Every individual suffering from autism is unique, hence, every treatment plan must be individualized to focus on one’s specific problems. Autism spectrum disorder or ASD is a neurological disorder of the brain’s development that occurs in the early stages of life and lasts throughout. Despite the symptoms of autism being generally noticeable before a child turns 3, most of the diagnosis occurs much later.

So, How is Autism Treated?

While autism isn’t curable and its causes are mostly unknown, appropriate therapies and psychological programs can help an autistic person lead a better and more integrated life. Each individual is different. The methods conducted and the intensity of the treatment play a crucial role in the treatment process.

Early Intervention and Symptoms: 

Early diagnosis and proper intervention can help the child overcome many social challenges a lot earlier and quicker in life. Since a child with ASD mostly appears to be normal when born, most diagnoses happen after its first birthday. The symptoms that occur first are the ones associated with the child’s behavior and are signs that a child is in need of proper medical attention. The primary symptoms that most children have in common include social difficulties in communication and interaction and repetitive and confining activities.

In addition, other prevalent signs may be:

  1. Difficulties in speaking
  2. Delays in learning and understanding a language
  3. Abnormal facial expressions that do not correlate to emotions
  4. Avoidance of eye contact
  5. Unusual reactions to different smells, tastes, and sounds
  6. Difficulties in understanding gestures and emotions
  7. Physical problems caused due to neurological complications
  8. Trouble in corresponding to movements
  9. Hyperactivity and frustrations
  10. Other intellectual impairments


While at present, the drugs used on autistic patients do not directly target the disorder, they help manage the bothersome symptoms linked to it. For instance, medications for hyperactivity, frustrations, breakdowns, and seizures are often prescribed to people with autism.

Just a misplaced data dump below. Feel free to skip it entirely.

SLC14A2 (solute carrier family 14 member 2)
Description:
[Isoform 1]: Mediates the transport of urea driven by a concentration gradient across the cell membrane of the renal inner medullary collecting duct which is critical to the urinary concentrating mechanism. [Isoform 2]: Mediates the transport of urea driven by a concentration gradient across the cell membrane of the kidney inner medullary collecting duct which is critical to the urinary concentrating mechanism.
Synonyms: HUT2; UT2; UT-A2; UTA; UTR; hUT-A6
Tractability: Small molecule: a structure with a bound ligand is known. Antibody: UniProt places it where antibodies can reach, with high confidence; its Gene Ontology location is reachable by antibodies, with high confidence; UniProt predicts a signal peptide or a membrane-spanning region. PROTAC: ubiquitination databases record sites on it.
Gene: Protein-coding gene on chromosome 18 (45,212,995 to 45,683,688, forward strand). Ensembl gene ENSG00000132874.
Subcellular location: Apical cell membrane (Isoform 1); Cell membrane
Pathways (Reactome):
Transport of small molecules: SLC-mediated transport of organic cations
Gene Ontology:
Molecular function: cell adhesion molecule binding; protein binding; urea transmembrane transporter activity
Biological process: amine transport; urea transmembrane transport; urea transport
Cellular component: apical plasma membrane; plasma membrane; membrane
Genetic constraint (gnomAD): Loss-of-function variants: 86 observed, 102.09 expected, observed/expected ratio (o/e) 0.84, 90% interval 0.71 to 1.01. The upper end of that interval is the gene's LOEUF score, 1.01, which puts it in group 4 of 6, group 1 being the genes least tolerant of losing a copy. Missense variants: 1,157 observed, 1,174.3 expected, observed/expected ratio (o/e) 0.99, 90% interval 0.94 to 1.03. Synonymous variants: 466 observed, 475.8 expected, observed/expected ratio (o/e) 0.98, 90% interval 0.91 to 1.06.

Behavioral Interventions:

Since the drugs prescribed to an autistic person help control only a few behavioral disorders, most of the treatment is carried out through psychological and behavioral intervention therapies. These intensive therapies are really vital and involve the family and everyone close to the child, working jointly with experts. Such programs praise the child and use rewards to motivate good behavior, while conduct punishments to discourage the bad ones.

Free and Appropriate Public Education (FAPE): 

Each and every child is entitled to free and appropriate education. Although, for an autistic child, ‘appropriate’ education might be a different need than for everyone else. The district school is obliged to provide free quality education. However, one of the obstacles here is negotiating and working closely with the school to tailor the kind of learning that meets the child’s needs. Some popular centers that specialize in the education of autistic children are Getaway Academy, Exceptional Minds, Franklin Academy, Orion Academy, Springstone School and Eden School for Autistic Children.

Integration into regular classrooms and Least Restrictive Environments (LRE):

One of the biggest struggles of an autistic child is being accepted by others who are around the same age as him. The idea is that when children with disabilities are integrated with others and are not restricted to their activities, they tend to overcome various difficulties themselves associated with the disorder. However as stated early, each child is different and understanding the intensity and nature of the disorder plays a crucial role in the child’s integration to its natural environment. Social inclusion might have more benefits for one than the other and at the same time, it might make it worse for someone else. This does not mean, that a child should be treated as if it doesn’t suffer from a disorder anymore. The idea is just to place the student in the least restrictive environment as possible.

Use of assistive technology and GPS locators:

One of the most common problems people with autism face is the tendency to wander off and subsequently forget their way back. To help them tackle this problem there are various assistive technologies and locating devices, the most popular being GPS locators by AdiantMobile. Professionals, working with people with autism insist on providing them with GPS locator watches. These modern GPS personal locators can be easily connected to most smartphones and the wearer can be monitored simultaneously by multiple caretakers. This provides a solution to the safety of the person and allows keeping a track of the location of his or her activities.